Why this poem by Sikh girl is viral

Poem by Melbourne-based Sikh girl Sukhjit Kaur Khalsa is going viral on the internet and social media. After video was uploaded on Facebook 500,000 views were generated very soon.

Sikh Girl Poem going viral
Image credit – YouTube

Surjit has received massive support from across the world. Due to wrong interpretation of identity many instances of racism against Sikh community have been observed and reported in Australia, US and other countries. This has forced many Sikh peoples to chop off their beard & hair and remove their turban.

This is why  highlighted challenges being faced by Sikh community during her performance for the reality show Australia’s Got Talent.

In this poetry Sukhjit can be seen depicting how the community is treated in Australia. They are facing injustices regularly and often termed as  ‘terrorists’.

Full text of her poem:

“If you’re not in Australia, ‘where the bloody hell are ya?’ Remember the Bingle jingle, inviting the world to mix and mingle?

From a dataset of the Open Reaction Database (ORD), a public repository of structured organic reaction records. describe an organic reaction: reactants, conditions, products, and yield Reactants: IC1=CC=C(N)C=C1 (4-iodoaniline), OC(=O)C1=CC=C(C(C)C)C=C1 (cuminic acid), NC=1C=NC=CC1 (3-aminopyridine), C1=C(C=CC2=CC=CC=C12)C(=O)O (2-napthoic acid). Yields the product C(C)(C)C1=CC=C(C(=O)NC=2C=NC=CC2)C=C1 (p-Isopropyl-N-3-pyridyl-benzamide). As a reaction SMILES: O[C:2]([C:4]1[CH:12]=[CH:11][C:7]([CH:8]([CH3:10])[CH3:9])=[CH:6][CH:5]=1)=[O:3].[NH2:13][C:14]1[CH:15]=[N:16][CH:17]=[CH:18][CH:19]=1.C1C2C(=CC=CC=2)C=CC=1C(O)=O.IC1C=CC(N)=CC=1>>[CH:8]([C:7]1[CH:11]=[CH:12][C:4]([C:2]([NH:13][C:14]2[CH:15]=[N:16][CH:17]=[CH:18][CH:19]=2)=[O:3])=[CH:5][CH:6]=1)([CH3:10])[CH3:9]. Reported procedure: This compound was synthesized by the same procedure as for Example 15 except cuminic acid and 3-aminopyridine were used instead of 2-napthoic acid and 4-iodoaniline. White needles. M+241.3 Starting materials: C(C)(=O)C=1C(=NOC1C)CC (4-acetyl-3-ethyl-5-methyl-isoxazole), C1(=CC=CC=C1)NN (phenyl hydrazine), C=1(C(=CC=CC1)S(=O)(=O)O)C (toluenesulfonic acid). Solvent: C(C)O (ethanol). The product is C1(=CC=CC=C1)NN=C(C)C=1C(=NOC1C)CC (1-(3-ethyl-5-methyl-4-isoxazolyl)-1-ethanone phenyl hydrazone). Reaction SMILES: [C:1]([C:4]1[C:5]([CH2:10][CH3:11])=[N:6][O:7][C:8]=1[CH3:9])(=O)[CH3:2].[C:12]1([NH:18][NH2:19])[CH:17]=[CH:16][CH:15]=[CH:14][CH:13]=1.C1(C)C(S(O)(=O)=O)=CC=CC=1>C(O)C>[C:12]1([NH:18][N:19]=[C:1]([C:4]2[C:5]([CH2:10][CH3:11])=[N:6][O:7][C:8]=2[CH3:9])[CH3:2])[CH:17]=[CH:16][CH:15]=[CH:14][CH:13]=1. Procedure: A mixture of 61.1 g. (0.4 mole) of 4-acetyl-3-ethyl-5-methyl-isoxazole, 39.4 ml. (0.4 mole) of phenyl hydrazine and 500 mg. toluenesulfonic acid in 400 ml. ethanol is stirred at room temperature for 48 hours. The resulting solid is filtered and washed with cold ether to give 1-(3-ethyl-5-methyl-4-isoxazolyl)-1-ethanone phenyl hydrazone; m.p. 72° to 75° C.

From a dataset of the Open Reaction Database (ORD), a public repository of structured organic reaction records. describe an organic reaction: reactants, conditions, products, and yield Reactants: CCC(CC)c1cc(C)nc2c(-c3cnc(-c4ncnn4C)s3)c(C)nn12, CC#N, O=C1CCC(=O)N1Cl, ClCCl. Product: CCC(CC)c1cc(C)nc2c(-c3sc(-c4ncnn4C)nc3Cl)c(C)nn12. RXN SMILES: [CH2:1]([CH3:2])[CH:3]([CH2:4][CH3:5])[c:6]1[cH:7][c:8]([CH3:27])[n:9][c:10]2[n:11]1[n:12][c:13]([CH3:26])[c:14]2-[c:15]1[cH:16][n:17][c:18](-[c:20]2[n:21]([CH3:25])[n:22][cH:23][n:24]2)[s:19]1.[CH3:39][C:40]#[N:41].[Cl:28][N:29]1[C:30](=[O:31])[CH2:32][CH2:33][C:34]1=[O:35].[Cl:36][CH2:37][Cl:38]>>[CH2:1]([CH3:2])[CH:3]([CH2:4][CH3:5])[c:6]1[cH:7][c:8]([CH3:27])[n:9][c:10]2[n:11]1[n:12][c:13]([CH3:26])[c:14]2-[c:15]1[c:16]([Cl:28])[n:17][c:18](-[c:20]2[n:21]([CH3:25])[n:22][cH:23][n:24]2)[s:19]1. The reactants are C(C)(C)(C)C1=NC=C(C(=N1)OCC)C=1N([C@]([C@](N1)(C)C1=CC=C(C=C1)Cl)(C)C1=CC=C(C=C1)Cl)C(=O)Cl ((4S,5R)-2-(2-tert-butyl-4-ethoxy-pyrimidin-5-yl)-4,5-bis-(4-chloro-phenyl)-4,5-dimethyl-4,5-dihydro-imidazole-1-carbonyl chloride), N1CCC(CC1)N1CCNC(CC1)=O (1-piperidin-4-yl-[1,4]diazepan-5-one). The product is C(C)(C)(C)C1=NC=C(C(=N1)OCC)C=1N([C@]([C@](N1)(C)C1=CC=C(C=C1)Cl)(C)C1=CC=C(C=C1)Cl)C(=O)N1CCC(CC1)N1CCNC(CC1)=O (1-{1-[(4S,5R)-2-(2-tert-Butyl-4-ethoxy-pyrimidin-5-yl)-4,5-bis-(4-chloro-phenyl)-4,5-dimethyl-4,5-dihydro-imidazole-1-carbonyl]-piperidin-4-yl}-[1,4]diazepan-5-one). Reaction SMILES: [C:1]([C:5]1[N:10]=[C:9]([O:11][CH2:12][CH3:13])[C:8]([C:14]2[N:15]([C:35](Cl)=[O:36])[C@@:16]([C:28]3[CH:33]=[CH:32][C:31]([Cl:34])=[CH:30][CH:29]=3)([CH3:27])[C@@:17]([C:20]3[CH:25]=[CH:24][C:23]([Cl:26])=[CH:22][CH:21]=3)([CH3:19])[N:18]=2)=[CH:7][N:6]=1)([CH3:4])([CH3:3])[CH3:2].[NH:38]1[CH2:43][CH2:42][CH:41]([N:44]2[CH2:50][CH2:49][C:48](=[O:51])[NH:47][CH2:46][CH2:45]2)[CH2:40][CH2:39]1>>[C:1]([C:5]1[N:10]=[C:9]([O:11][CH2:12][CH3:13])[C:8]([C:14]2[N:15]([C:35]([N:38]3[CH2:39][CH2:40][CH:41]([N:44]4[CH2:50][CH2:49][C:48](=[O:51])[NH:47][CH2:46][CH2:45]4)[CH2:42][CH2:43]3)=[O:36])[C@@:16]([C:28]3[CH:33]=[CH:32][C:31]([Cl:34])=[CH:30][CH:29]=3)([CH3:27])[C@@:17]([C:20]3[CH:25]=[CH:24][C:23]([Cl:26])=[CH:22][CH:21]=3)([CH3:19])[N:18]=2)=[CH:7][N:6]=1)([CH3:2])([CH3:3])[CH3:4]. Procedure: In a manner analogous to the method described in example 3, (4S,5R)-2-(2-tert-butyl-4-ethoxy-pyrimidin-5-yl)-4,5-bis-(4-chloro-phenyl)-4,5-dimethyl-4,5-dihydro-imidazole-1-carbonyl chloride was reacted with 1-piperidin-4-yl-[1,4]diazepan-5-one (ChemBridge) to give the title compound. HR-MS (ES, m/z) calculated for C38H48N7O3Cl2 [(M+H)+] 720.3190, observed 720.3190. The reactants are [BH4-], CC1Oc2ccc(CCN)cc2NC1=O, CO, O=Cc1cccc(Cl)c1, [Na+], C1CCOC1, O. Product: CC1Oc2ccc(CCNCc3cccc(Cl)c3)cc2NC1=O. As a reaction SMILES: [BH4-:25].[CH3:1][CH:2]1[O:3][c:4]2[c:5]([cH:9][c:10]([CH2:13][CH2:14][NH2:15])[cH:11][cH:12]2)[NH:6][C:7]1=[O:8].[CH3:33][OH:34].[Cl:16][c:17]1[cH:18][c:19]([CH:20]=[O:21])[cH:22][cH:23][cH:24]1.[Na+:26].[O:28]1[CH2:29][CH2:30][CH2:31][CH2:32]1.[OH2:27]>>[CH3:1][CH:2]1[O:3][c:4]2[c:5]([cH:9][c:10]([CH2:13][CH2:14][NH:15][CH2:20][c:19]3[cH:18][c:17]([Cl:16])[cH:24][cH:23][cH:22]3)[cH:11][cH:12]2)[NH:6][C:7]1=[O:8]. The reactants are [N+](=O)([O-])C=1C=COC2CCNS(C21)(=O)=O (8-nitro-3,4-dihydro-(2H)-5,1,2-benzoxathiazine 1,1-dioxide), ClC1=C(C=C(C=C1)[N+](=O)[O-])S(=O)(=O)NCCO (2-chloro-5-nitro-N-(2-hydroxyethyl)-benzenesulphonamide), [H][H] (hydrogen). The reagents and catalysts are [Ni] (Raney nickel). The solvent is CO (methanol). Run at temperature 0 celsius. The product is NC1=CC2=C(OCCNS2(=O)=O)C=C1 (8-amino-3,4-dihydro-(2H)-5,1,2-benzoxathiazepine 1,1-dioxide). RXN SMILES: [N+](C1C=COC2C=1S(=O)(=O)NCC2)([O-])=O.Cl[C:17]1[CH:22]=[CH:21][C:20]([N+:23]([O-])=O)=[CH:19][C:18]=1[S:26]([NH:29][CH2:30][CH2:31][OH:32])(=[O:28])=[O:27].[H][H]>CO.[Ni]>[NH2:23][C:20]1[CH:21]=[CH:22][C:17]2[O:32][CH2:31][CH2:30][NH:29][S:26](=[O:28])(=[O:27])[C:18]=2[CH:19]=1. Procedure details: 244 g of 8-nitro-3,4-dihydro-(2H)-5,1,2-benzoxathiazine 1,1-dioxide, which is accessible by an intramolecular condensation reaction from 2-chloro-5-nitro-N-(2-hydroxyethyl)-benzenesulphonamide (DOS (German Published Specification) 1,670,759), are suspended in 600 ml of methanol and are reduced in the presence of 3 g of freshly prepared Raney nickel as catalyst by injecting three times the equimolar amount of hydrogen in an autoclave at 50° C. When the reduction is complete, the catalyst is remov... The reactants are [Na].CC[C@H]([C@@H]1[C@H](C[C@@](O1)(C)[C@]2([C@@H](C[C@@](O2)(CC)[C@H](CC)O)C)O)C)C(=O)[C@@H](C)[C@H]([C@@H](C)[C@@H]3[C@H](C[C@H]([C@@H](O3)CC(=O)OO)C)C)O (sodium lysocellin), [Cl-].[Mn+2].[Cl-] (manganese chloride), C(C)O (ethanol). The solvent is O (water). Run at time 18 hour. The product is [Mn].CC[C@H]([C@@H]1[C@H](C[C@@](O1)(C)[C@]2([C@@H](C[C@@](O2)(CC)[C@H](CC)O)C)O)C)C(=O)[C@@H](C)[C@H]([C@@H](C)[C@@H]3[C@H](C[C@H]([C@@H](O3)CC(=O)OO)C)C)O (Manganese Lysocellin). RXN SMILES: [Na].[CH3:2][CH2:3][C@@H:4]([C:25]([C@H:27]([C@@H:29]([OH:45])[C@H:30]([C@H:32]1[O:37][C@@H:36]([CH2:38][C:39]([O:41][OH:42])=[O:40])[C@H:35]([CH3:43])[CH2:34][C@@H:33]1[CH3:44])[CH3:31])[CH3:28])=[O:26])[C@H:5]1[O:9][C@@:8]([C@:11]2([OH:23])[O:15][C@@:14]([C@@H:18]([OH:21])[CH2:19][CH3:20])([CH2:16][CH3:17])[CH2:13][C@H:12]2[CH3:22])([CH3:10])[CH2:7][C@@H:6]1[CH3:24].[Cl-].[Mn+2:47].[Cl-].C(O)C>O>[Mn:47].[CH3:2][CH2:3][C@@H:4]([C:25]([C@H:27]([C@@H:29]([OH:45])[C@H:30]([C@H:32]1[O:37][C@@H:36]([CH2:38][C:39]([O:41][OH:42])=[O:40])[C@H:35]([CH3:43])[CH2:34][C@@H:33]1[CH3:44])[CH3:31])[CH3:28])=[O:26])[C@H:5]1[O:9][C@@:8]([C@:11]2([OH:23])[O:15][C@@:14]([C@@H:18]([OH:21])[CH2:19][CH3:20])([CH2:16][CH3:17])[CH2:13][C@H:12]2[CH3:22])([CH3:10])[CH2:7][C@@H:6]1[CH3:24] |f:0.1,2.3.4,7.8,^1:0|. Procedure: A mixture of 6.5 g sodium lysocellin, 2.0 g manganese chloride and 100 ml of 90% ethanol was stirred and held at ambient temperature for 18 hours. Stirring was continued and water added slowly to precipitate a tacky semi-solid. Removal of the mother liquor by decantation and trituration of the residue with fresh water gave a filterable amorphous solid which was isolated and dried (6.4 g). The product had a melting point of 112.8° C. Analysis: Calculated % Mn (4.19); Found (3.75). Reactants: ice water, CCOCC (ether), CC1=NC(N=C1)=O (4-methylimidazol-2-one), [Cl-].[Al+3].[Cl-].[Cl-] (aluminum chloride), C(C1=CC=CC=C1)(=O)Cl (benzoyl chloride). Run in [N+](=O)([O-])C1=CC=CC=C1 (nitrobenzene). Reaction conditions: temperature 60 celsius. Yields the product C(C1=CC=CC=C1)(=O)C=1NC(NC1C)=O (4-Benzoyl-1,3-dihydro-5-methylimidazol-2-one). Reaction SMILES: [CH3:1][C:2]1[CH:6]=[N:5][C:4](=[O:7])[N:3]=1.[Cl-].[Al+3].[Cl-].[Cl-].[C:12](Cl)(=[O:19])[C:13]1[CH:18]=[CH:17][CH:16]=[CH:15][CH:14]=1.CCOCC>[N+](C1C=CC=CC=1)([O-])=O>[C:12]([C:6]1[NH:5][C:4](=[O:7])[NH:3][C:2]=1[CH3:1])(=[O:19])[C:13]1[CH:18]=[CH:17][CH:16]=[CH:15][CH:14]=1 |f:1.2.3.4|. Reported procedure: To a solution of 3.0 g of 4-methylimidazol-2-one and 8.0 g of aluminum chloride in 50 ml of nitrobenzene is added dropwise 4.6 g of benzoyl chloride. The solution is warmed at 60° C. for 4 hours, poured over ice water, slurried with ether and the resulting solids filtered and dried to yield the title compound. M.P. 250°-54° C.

Where a fair go was your welcome mat, unless you’re of caramel descent and then ain’t nobody got time for that.

You see, rocking up for my first job at Coles, was like a scene from Border Patrol.

What makes you Australian?

Is it a Southern Cross Tattoo or wombat stew crumbled with a Dunkaroo?

Do you think of a time when Australia’s learnt to share and care and dare to wear its heart on its face, fully aware that most of us in this place are far from fair, but brown and black and slow to attack?

But quick to embrace a warm Australia.

I’m confused as to why, on Australia Day, when the night sky spews bigot bile, I’m left traumatised.

When a teen rips off my uncle’s turban, I’m an enraged flame of pain and shame and sorrow, for tomorrow when a hooning ute throws a rotten peach at my dad and screams ‘go home, ya bloody terrorist.’

I plead to you Lara, where the bloody hell are we?

My people, the Sikhs, came here in 1860 with camels and carts and courageous hearts and look at the maxi Taxi, we’re still driving and steering this country in offices and hospitals and even on stage.

So when people tell me and my family to go home to where we came from, I reply with a smile, tongue-in-cheek, ‘mate, we’ve been right at home for the past 150 years!’

I’m not the one that’s a freak, I’m fully Sikh.”

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